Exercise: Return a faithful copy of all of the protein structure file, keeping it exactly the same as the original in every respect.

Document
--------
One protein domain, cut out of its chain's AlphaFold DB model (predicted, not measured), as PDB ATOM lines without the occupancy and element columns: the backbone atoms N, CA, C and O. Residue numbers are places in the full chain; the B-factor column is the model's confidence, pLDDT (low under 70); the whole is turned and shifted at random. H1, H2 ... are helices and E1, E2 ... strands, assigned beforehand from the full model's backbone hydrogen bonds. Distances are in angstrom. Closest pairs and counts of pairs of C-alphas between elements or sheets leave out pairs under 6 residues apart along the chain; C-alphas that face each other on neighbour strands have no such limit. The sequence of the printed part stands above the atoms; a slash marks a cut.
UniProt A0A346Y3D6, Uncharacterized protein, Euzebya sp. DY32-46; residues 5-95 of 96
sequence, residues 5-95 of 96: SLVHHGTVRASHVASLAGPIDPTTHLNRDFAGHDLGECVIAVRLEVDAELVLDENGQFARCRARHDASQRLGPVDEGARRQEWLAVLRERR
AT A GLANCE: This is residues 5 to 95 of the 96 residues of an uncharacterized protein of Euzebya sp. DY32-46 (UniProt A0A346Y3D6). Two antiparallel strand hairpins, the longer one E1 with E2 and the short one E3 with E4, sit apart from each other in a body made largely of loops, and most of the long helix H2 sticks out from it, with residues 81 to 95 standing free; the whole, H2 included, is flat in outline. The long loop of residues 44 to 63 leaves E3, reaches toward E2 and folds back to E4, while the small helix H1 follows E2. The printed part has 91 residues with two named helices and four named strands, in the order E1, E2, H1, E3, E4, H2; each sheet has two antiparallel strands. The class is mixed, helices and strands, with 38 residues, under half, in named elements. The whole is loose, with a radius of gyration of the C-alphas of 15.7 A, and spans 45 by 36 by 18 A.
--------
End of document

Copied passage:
One protein domain, cut out of its chain's AlphaFold DB model (predicted, not measured), as PDB ATOM lines without the occupancy and element columns: the backbone atoms N, CA, C and O. Residue numbers are places in the full chain; the B-factor column is the model's confidence, pLDDT (low under 70); the whole is turned and shifted at random. H1, H2 ... are helices and E1, E2 ... strands, assigned beforehand from the full model's backbone hydrogen bonds. Distances are in angstrom. Closest pairs and counts of pairs of C-alphas between elements or sheets leave out pairs under 6 residues apart along the chain; C-alphas that face each other on neighbour strands have no such limit. The sequence of the printed part stands above the atoms; a slash marks a cut.
UniProt A0A346Y3D6, Uncharacterized protein, Euzebya sp. DY32-46; residues 5-95 of 96
sequence, residues 5-95 of 96: SLVHHGTVRASHVASLAGPIDPTTHLNRDFAGHDLGECVIAVRLEVDAELVLDENGQFARCRARHDASQRLGPVDEGARRQEWLAVLRERR
AT A GLANCE: This is residues 5 to 95 of the 96 residues of an uncharacterized protein of Euzebya sp. DY32-46 (UniProt A0A346Y3D6). Two antiparallel strand hairpins, the longer one E1 with E2 and the short one E3 with E4, sit apart from each other in a body made largely of loops, and most of the long helix H2 sticks out from it, with residues 81 to 95 standing free; the whole, H2 included, is flat in outline. The long loop of residues 44 to 63 leaves E3, reaches toward E2 and folds back to E4, while the small helix H1 follows E2. The printed part has 91 residues with two named helices and four named strands, in the order E1, E2, H1, E3, E4, H2; each sheet has two antiparallel strands. The class is mixed, helices and strands, with 38 residues, under half, in named elements. The whole is loose, with a radius of gyration of the C-alphas of 15.7 A, and spans 45 by 36 by 18 A.